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MUMBAI : Credit growth, which had stagnated for a year-and-a-half, has soared to the highest level since the outbreak of the covid pandemic, Reserve Bank of India data showed, thanks to festival demand for retail loans and a concerted push by lenders.

As of 5 November, total outstanding non-food credit rose 7.3% from a year ago to 110.9 trillion. Between 8 October and 5 November, outstanding credit grew by 1.35 trillion.

“The demand is quite good. We are seeing a rebound in demand for retail loans, especially that of mortgages. While car loan demand was good initially, it has since plateaued owing to the global chip shortage," a private sector banker said.

The last time credit growth touched 7% was in April 2020; since then, it has remained in a range of 5.1% to 6.9%.

The central bank break-up of credit growth comes with a lag; however, bankers attributed the bulk of it to retail loans, including personal loans, automobile loans, housing loans and credit card loans.

According to the banker cited above, home loan disbursements have surged to cross pre-covid levels. “Based on the feedback I am getting from our staff on the ground, this demand is expected to sustain, and the growth in retail loans is likely to be better than what it was last fiscal," the banker cited above said, seeking anonymity.

Though banks were targeting India’s growing retail credit sector, the covid-led downturn in consumption kept growth in check. Still, retail loans outperformed every other category, even during the pandemic. Now that the economy looks poised for growth, demand for credit is inching up, and bankers believe the momentum will sustain.

As companies continue to fund their investments with internal accruals, retail loans remain the backbone of credit pickup for lenders. While bankers believe the corporate capex cycle will begin in six months, fuelling new loan demand and better utilization of existing credit lines, some are unsure. Rajnish Kumar, a former State Bank of India (SBI) chairman, last week said given many corporates have deleveraged their balance sheets and are cash-rich, a near-term upcycle seems uncertain.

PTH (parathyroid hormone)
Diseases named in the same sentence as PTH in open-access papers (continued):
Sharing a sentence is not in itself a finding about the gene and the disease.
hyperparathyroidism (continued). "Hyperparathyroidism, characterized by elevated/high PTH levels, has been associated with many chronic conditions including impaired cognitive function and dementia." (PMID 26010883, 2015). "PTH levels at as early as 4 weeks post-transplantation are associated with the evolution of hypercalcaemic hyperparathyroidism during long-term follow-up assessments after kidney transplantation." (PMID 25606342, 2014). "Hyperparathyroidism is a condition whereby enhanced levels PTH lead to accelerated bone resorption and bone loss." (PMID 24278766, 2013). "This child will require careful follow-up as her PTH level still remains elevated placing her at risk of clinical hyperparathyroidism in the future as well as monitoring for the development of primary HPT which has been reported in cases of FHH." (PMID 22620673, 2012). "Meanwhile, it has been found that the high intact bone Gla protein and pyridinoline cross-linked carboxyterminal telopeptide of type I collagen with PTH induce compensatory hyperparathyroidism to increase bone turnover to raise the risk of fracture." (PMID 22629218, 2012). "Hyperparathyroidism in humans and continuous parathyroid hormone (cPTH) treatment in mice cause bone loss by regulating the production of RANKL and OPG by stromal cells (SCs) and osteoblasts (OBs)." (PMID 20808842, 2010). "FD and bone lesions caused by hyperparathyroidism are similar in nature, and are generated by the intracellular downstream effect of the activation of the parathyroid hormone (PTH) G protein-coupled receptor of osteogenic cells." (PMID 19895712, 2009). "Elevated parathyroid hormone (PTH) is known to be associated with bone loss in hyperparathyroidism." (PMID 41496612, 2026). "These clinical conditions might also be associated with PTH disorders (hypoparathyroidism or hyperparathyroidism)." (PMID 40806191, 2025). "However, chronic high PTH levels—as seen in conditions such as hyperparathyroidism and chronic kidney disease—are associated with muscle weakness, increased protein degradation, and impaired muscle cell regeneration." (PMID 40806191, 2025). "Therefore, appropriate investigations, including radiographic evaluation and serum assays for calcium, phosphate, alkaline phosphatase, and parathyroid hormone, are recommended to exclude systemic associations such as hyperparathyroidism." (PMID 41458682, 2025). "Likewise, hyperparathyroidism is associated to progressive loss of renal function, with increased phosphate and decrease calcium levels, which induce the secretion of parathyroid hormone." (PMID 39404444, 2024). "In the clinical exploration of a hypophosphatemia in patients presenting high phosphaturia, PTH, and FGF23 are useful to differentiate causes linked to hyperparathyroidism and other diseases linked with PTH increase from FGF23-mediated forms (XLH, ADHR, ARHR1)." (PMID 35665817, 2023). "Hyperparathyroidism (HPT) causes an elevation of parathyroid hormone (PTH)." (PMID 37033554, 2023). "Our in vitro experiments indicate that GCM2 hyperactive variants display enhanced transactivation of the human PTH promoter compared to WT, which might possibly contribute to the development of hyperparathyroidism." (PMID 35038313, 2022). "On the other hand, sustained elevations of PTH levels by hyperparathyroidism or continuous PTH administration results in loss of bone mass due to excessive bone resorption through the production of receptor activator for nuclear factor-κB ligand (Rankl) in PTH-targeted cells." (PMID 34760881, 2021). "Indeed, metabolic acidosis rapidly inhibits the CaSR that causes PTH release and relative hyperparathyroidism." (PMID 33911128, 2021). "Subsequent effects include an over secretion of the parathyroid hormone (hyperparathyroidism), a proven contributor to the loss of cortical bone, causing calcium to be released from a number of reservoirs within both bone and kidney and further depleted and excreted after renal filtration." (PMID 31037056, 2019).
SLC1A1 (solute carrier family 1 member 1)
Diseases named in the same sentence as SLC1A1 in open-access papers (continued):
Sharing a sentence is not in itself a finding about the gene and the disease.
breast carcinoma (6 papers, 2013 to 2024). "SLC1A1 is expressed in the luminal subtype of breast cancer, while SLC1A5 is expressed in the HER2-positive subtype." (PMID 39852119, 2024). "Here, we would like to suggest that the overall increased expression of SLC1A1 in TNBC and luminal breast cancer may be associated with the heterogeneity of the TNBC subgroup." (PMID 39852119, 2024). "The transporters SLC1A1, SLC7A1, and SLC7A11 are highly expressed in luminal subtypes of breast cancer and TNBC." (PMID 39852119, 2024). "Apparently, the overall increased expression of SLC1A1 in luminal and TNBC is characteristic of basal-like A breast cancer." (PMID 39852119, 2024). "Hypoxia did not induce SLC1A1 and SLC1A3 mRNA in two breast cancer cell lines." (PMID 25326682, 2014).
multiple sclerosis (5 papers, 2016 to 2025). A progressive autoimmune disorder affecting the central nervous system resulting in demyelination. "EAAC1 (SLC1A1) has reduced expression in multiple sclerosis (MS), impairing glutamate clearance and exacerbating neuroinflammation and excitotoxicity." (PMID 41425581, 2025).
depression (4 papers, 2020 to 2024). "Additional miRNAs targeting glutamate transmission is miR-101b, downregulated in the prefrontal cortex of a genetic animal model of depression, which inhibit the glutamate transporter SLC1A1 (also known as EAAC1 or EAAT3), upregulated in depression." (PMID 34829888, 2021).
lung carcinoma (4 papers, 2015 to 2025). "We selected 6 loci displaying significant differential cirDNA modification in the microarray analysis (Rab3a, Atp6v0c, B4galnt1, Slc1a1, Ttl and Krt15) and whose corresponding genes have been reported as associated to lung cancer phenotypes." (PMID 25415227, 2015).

Experts pointed out that rate cuts by most lenders have played a key role in nudging borrowers towards fresh credit. Mortgage rates are at a historic low owing to excess system liquidity, as the central bank retains its accommodative stance. That said, RBI is moving towards a rebalancing of liquidity to ensure that banks have as much liquidity as they need and not excess.

“With the onset of the festive season, bank credit has improved, led by the growth in the retail segment. This rise has been supported with rate cuts by banks to push retail credit, as several banks are offering home loans at record-low interest rates ahead of the festive season," Care Ratings said in a report on 13 November.

Care Ratings expects credit to grow 7.5-8% in FY22, thanks to a low base effect, economic expansion, extended Emergency Credit Line Guarantee Scheme support and retail credit push. “The medium-term prospects look promising with diminished corporate stress and increased provisioning levels across banks. Retail loan segment is expected to do well compared with industry and service segments," it said.

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